Bagpiper From Bombay

Dev was secured to the rotating chair and flanked on either side by bald goons wearing a tight t-shirt and flamboyantly colored scarf. The man standing behind the vast desk was wearing a silver Nehru jacket accented with ribbons and golden cords of a vaguely military style. Behind the desk was a Plexiglass window looking out into the deep blue of an aquarium filled with sharks, and on the desk was the oval shaped viewscreen the fiend sometimes used to randomly call up and taunt officials in Mumbai. Dev’s own lime green shirt with a playfully clashing tie that seemed to contain more colors than exist in the known universe was a splash of sharp contrast amid the austere modern decor of the room. The man behind the desk smiled at his captive.

“I have been waiting a long time to kill you,” he said as he opened a desk drawer and withdrew from it a Walther PPK pistol and a half-full bottle of VAT 69. “But before that, may I offer you a drink?”

India drinks more whiskey per year than anywhere else in the world. True, having roughly 1/6 of the world’s population helps tip the scales a little. But that’s neither here nor there. Sales are sales. The popularity of whiskey int he sub-continent is a reflection of several things: the growing prosperity of India and the emergence of a middle class with disposable income, over half the population being under the age of 25, the slow move away from a very conservative and traditional society to a more open and liberal one, and savvy professionals with an eye toward the West and European and American trends. It also has to do with the influence of generations of Indians who have become Canadians, Americans, Brits — to say nothing of whiskey itself being a familiar member of the community since it was first imported during the days of the British Raj.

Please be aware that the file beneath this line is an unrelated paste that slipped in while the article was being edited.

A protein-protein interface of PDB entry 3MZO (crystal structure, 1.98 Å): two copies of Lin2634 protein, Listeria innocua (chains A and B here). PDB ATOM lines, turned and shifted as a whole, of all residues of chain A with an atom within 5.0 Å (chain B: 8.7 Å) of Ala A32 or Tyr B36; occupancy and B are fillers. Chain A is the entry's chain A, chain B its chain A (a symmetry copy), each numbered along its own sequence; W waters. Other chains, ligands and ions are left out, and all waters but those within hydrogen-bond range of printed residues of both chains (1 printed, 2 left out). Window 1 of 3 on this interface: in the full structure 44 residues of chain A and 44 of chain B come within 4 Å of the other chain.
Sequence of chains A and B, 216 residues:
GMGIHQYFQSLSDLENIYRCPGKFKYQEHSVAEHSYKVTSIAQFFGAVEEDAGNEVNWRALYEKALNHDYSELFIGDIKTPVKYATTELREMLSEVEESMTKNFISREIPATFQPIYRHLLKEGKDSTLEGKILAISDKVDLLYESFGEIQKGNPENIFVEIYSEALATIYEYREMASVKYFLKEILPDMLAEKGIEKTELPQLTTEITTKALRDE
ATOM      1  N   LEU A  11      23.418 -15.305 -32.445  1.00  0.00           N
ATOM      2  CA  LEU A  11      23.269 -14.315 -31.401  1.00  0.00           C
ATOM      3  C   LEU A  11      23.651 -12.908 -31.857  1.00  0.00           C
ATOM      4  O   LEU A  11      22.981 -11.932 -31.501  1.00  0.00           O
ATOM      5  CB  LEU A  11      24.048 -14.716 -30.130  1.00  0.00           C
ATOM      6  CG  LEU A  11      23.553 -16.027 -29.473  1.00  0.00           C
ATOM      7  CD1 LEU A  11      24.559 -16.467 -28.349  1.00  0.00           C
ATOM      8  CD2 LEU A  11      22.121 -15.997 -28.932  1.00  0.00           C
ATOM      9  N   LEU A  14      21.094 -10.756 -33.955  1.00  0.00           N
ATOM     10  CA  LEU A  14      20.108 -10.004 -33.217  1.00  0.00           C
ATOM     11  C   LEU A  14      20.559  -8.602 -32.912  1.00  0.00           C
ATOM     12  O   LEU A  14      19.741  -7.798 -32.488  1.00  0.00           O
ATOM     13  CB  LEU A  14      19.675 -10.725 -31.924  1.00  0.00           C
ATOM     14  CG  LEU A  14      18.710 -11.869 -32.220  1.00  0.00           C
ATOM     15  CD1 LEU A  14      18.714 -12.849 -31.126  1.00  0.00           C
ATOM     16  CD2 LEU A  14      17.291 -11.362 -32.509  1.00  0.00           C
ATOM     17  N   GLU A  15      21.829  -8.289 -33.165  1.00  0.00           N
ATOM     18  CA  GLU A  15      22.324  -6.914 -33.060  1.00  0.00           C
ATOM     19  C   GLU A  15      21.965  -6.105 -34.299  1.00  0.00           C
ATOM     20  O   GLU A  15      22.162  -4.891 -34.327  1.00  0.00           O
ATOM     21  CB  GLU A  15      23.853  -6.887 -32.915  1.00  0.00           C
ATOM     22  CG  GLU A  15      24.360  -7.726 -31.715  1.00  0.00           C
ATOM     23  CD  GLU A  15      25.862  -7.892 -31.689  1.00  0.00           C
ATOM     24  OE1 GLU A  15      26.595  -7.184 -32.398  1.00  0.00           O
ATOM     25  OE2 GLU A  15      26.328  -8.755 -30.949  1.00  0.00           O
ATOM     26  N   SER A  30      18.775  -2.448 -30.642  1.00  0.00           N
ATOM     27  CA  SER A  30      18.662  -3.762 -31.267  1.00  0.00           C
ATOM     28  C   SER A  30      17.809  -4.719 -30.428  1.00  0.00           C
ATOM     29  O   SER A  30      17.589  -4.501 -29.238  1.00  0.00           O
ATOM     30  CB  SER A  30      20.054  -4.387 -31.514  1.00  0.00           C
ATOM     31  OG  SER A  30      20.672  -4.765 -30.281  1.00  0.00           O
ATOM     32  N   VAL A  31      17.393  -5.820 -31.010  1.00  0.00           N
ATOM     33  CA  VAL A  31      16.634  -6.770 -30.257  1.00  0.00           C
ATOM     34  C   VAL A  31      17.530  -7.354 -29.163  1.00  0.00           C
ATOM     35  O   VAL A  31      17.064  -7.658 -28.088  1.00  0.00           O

Some people describe it as a market with a huge potential. But that’s not right — there is nothing potential about it It’s already there, thriving and growing. If it’s still regarded as “potential,” it’s because of the tens of millions of cases of whiskey India drinks each year, less than 2% comes from anywhere other than India. An ongoing war between India and Scotland (and to a lesser degree, the United States) over tariffs and terms has kept many Scottish and American whiskies from denting the Indian market, just as it has kept Indian whiskies out of US and European markets. The potential, then, isn’t to get Indians drinking whiskey. It’s to get Indians drinking Scotch or bourbon. And for Indian distillers, the potential is to get their whiskies consumed somewhere other than India.